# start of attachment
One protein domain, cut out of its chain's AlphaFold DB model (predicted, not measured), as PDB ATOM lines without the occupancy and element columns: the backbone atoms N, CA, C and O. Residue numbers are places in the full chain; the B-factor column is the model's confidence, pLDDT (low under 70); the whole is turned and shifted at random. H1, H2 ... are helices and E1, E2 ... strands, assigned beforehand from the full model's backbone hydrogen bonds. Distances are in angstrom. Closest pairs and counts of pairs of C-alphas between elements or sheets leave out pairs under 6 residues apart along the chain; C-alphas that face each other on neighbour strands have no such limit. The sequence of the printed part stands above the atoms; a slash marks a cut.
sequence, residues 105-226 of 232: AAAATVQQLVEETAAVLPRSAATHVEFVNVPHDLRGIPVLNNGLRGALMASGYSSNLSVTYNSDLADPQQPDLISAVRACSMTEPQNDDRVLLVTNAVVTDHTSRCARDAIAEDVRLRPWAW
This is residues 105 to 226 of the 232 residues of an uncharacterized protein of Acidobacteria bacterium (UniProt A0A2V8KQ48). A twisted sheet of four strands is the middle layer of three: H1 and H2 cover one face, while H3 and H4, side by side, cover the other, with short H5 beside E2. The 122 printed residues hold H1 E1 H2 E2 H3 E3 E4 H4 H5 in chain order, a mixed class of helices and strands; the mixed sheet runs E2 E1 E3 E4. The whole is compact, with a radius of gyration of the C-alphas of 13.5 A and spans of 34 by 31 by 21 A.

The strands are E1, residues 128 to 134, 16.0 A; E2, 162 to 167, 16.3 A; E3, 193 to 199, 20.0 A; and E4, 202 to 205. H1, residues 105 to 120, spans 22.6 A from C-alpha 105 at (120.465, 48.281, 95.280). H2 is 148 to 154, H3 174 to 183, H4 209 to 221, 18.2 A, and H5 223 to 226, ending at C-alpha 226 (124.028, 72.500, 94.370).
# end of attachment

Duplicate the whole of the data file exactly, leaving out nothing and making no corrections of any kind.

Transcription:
One protein domain, cut out of its chain's AlphaFold DB model (predicted, not measured), as PDB ATOM lines without the occupancy and element columns: the backbone atoms N, CA, C and O. Residue numbers are places in the full chain; the B-factor column is the model's confidence, pLDDT (low under 70); the whole is turned and shifted at random. H1, H2 ... are helices and E1, E2 ... strands, assigned beforehand from the full model's backbone hydrogen bonds. Distances are in angstrom. Closest pairs and counts of pairs of C-alphas between elements or sheets leave out pairs under 6 residues apart along the chain; C-alphas that face each other on neighbour strands have no such limit. The sequence of the printed part stands above the atoms; a slash marks a cut.
sequence, residues 105-226 of 232: AAAATVQQLVEETAAVLPRSAATHVEFVNVPHDLRGIPVLNNGLRGALMASGYSSNLSVTYNSDLADPQQPDLISAVRACSMTEPQNDDRVLLVTNAVVTDHTSRCARDAIAEDVRLRPWAW
This is residues 105 to 226 of the 232 residues of an uncharacterized protein of Acidobacteria bacterium (UniProt A0A2V8KQ48). A twisted sheet of four strands is the middle layer of three: H1 and H2 cover one face, while H3 and H4, side by side, cover the other, with short H5 beside E2. The 122 printed residues hold H1 E1 H2 E2 H3 E3 E4 H4 H5 in chain order, a mixed class of helices and strands; the mixed sheet runs E2 E1 E3 E4. The whole is compact, with a radius of gyration of the C-alphas of 13.5 A and spans of 34 by 31 by 21 A.

The strands are E1, residues 128 to 134, 16.0 A; E2, 162 to 167, 16.3 A; E3, 193 to 199, 20.0 A; and E4, 202 to 205. H1, residues 105 to 120, spans 22.6 A from C-alpha 105 at (120.465, 48.281, 95.280). H2 is 148 to 154, H3 174 to 183, H4 209 to 221, 18.2 A, and H5 223 to 226, ending at C-alpha 226 (124.028, 72.500, 94.370).